St. Paul, MN
The 63-year-old YMCA on University Avenue in St. Paul was like other buildings of a similar vintage: charming, quaint, but not really up to the job anymore. Building a new Y on the same location meant a complete teardown and rebuild – which meant not only working in a tight area, but shifting some Y functions such as fitness and weight rooms to a leased building down the block.
“The limited staging area was a factor,” said Jon Jasken, senior project manager for contractor McGough Construction. “But for a project in the city it wasn’t out of the ordinary. There are always things you need to account for when it comes to a project just off a busy city street like University Avenue.”
The new $16.4 million, 53,572 square foot building offers a pedestrian entry along the Metro Transit Green Line and Dickerman Park, along with an expanded parking lot in back. The building’s south façade has floor-to-ceiling windows while the north side has a new aquatics center that includes a four-lane lap/leisure pool, a current channel, water exercise platform and a waterslide.
The building’s “Big Flex” system makes the most of limited space with a system of operable acoustical partitions that helps it adapt and reconfigure from a full sports court accommodating basketball into smaller, multi-use spaces for meetings or smaller-scale athletics. The facility also includes features that probably didn’t exist at your father’s YMCA, such as the demonstration kitchen that offers cooking classes with a chef.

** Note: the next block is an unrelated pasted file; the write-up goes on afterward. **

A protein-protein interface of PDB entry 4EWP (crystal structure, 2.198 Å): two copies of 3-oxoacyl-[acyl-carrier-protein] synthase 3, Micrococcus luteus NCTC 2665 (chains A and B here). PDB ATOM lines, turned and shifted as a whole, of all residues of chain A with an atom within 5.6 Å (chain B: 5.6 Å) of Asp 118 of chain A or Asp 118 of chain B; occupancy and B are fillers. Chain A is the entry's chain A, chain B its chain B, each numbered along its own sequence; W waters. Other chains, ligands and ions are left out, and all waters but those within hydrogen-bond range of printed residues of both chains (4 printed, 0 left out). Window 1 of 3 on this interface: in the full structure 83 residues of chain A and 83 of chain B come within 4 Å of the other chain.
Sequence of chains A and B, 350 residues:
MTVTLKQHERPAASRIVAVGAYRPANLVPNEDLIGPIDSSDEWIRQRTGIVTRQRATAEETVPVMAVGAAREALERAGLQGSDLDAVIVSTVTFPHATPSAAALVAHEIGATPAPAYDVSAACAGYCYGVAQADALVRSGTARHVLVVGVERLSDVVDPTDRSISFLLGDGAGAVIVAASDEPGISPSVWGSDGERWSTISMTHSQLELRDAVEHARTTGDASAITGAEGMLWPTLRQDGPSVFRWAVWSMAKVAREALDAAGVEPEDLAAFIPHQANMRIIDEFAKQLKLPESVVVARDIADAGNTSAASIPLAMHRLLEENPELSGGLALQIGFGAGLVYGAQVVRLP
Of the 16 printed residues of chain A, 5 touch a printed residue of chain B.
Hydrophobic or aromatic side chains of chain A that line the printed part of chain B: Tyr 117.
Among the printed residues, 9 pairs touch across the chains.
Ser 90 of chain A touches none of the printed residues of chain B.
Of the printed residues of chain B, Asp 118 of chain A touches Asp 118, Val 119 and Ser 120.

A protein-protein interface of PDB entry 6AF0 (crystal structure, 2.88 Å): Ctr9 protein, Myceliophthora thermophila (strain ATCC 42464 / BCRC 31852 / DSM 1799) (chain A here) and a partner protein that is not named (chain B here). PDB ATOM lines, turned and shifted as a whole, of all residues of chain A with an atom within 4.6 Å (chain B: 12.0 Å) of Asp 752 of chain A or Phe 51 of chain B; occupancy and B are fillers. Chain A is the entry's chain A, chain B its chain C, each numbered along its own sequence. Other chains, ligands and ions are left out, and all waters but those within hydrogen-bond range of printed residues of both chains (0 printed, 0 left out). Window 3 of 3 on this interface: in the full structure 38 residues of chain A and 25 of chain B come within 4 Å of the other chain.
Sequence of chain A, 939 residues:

The biggest challenge was probably the compressed schedule, which called for everything to be done in 10 months. “But it was mostly completed almost two months ahead of schedule,” said Jasken. “Everything other than the pool was complete by the end of the year, and that took one more month – we turned that over at the end of January 2016.”
Wells Concrete placed 442 pieces of precast concrete for this project, the walls finished with acid etch and water wash. Architecturally finished load bearing insulated walls were used at the exterior. A combination of white and black concrete colors were used to complement the industrial look of the neighborhood. 8” and 10” solid load bearing walls were used at the interior. 42” deep long span double tees were used over the pool area due to the corrosive environment. Precast hollow-core plank was utilized as the floor structure.